Texas Tech University

Doctor of Philosophy

Doctoral studies consist of selected courses and independent research culminating in a dissertation. Each student's degree plan is individually formulated through consultation with a faculty advisory committee. Recent dissertation research studies have included topics in the civil engineering specialty areas of structural engineering, engineering mechanics, geotechnical engineering, geoenvironmental engineering, water resources engineering, wind engineering, environmental engineering, and computational mechanics.

Typically, students with M.S. degrees in engineering programs enter the civil engineering doctoral program. Students with graduate degrees in non-engineering sciences initially may be accepted subject to completing specified leveling courses in civil engineering. Students with master's degrees in civil or environmental engineering who have not completed courses equivalent to the core courses required for the M.S.C.E. degree will be required to satisfactorily complete the missing core courses at the earliest opportunity. Degree and tool course requirements are detailed in the latest edition of the Texas Tech University Graduate Catalog. Doctoral degree plans are individually prepared in consultation with a faculty advisor and usually comprise courses listed with CE or ENVE prefixes, but the degree plan often includes courses outside the Department of Civil, Environmental, and Construction Engineering and the Whitacre College of Engineering.

Current Research

Some of the current and recently completed research studies in the Texas Tech University Department of Civil, Environmental, and Construction Engineering include:

  • Soil contamination remediation design
  • Biological degradation of hydrocarbon-soaked natural fibers
  • Finite element modeling of soil-venting for VOC removal from contaminated soils
  • Radon in groundwater in the Southern High Plains
  • Use of Spirulina as an integrated aquaculture waste treatment system
  • Characterization of surface and groundwater pollution at the Pantex nuclear weapon assembly plant
  • Examination of water quality in rural playa lakes
  • Biological treatment of hydrocarbon waste
  • Biological treatment of cattle waste
  • Qualitative aspects of urban playa lake water
  • Tornado missile impact analysis
  • Evolution of building code requirements for mitigation of damage from hurricane winds
  • Critical evaluation of metal building systems subjected to extreme wind loads
  • Moisture and particle size effects on threshold friction velocity
  • Modeling of soil erosion
  • Wind erosion prediction and control
  • Analysis of longitudinal cracking in flexible pavements on expansive soil embankments
  • Parameters for predicting shrink/swell beneath slab foundations on expansive soils
  • Evaluation of instruments to measure soil moisture condition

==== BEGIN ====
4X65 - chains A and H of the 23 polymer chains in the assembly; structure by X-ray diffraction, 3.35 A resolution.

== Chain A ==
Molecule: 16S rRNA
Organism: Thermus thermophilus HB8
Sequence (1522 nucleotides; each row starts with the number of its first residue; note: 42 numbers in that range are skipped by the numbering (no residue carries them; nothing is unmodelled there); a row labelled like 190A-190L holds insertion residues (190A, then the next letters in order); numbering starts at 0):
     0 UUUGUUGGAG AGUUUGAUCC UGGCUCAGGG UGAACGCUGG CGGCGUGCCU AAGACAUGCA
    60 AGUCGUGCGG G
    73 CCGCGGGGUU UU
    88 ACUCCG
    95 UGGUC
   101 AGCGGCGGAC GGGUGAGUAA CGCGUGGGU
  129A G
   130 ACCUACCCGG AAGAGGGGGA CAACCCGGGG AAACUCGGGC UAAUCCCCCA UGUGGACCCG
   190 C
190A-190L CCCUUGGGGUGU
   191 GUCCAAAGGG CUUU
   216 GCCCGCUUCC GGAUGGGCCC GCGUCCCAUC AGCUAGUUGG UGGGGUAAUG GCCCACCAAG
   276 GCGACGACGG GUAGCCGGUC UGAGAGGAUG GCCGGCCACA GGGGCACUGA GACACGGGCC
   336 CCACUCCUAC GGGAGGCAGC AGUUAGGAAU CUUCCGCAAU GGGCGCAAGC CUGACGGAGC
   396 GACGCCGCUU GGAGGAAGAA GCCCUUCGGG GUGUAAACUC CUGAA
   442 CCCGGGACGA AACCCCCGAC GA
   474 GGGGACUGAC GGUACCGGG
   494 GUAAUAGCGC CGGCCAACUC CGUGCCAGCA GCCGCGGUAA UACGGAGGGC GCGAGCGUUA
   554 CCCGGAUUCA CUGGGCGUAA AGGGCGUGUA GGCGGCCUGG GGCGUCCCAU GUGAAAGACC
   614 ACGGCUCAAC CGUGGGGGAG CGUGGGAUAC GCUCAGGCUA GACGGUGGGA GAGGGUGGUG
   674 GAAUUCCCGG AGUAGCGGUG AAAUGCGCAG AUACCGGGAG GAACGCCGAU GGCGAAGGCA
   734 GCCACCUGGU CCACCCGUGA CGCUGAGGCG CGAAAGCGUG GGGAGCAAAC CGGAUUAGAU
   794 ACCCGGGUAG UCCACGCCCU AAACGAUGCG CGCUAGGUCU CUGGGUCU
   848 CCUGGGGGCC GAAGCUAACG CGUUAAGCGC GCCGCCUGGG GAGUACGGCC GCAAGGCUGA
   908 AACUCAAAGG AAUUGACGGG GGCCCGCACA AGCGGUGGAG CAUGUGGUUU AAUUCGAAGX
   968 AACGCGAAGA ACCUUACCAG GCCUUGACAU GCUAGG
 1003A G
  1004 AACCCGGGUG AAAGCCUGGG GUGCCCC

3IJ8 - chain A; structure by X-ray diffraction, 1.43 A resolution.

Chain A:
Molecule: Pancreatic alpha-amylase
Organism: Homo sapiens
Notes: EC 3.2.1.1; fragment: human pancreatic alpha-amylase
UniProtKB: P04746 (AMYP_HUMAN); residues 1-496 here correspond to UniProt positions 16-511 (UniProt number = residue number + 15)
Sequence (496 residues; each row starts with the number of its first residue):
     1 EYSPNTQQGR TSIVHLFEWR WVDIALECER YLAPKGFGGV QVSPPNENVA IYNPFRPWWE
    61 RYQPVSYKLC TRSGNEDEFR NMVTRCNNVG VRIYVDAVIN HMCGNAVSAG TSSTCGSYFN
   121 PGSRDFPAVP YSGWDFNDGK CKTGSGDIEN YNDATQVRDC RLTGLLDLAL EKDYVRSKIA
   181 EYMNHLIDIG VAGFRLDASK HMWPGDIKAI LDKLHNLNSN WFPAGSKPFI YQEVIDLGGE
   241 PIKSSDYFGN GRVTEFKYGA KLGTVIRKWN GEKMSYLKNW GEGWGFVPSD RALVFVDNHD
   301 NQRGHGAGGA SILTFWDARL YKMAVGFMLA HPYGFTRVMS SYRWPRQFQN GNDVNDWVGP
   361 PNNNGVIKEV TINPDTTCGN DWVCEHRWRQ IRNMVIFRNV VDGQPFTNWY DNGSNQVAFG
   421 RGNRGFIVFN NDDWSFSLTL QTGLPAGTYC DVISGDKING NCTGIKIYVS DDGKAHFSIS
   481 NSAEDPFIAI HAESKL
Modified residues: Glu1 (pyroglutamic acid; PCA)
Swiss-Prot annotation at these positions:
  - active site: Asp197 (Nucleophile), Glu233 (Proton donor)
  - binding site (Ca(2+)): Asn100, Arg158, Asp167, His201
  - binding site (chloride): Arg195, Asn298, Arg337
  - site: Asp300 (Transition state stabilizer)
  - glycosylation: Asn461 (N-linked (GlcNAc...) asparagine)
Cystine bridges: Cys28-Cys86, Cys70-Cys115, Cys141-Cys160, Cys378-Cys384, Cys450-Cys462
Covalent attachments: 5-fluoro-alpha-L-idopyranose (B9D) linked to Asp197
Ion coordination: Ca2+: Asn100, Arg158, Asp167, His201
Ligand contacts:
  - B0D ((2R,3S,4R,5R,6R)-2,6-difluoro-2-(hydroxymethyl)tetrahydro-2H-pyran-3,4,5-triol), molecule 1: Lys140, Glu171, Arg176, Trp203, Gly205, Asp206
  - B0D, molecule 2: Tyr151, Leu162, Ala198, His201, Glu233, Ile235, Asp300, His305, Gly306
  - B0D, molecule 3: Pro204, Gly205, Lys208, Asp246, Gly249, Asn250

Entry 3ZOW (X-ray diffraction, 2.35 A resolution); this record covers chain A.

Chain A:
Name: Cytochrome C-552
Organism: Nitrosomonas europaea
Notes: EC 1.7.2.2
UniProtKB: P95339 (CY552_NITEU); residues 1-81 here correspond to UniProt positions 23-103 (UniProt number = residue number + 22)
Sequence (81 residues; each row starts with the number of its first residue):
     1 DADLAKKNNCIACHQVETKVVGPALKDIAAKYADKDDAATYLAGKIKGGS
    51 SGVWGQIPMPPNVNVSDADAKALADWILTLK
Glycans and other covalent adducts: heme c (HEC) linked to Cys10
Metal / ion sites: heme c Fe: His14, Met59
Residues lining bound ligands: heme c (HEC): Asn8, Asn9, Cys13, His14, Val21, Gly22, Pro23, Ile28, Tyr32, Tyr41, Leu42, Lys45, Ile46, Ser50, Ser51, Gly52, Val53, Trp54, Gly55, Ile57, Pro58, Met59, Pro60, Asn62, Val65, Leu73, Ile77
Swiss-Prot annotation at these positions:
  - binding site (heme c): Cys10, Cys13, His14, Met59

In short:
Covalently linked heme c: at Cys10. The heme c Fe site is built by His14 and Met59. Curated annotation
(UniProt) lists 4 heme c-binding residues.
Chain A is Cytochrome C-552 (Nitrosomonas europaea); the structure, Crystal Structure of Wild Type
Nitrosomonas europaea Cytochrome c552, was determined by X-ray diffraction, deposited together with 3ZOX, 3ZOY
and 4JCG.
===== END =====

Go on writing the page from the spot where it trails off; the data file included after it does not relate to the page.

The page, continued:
• Crack propagation in unsaturated soils
  • Mitigation of damage to structures on expansive soils
  • Lateral swelling pressures from soil backfill
  • Interactive computer program for predicting shrink/swell and design of post-tensioned slabs on expansive soils
  • Single-vehicle accidents on rural divided highways
  • Traffic light synchronization
  • Analysis of pavements with flexible reinforcement
  • Performance testing of field measurement systems for full scale trafficked pavements
  • Analysis of frictional properties of aggregates
  • Soundness tests for pavement aggregates
  • Wind drag coefficients for octagonal shapes
  • Vibration mitigation of traffic signal structures
  • Building frequency response to fluctuating wind pressures
  • Mathematical modeling of structural glazing systems
  • Finite element modeling of plates on elastic foundations
  • Variational modeling of footing vibrations
  • Dynamic testing of laminated glass
  • Fatigue behavior of structural silicone sealant
  • Strength analysis of weathered window glass
  • Strength analysis of fully tempered glass
  • Wind pressures on full scale buildings
  • Assessment of wind gust factors
  • Wind-induced changes in building internal pressures
  • Wind pressure distribution on single-ply ballasted roof systems
  • Wind-induced peak pressures in roof corners
  • Building categorization for wind resistance


Admission requirements to Texas Tech University and the Whitacre College of Engineering are detailed in the latest Texas Tech University Graduate Catalog. Students who wish to be admitted to the Ph.D. program in civil engineering at Texas Tech University must meet requirements beyond the minimum Graduate Record Examination score and Grade Point Average established by the Graduate School. Admission is granted only to individuals who have demonstrated exceptional academic, research, and professional achievement potential, and who have demonstrated the maturity to formulate their own academic and research programs. Specific admission requirements to the doctoral program of the Department of Civil, Environmental, and Construction Engineering include acceptance by the Graduate Faculty. Students entering the doctoral program not possessing baccalaureate degrees from engineering programs may be required to take leveling engineering courses to prepare them for advanced course work. Additionally, applicants for the doctoral program must receive approval of a separate application to the Graduate Faculty of the Department of Civil, Environmental, and Construction Engineering before being fully admitted.

Graduate Courses

Click on the links below to view graduate course offerings in Civil, Environmental, and Construction Engineering.

Civil Engineering (CE)
Environmental Engineering (ENVE)

Further Information

Department of Civil, Environmental, & Construction Engineering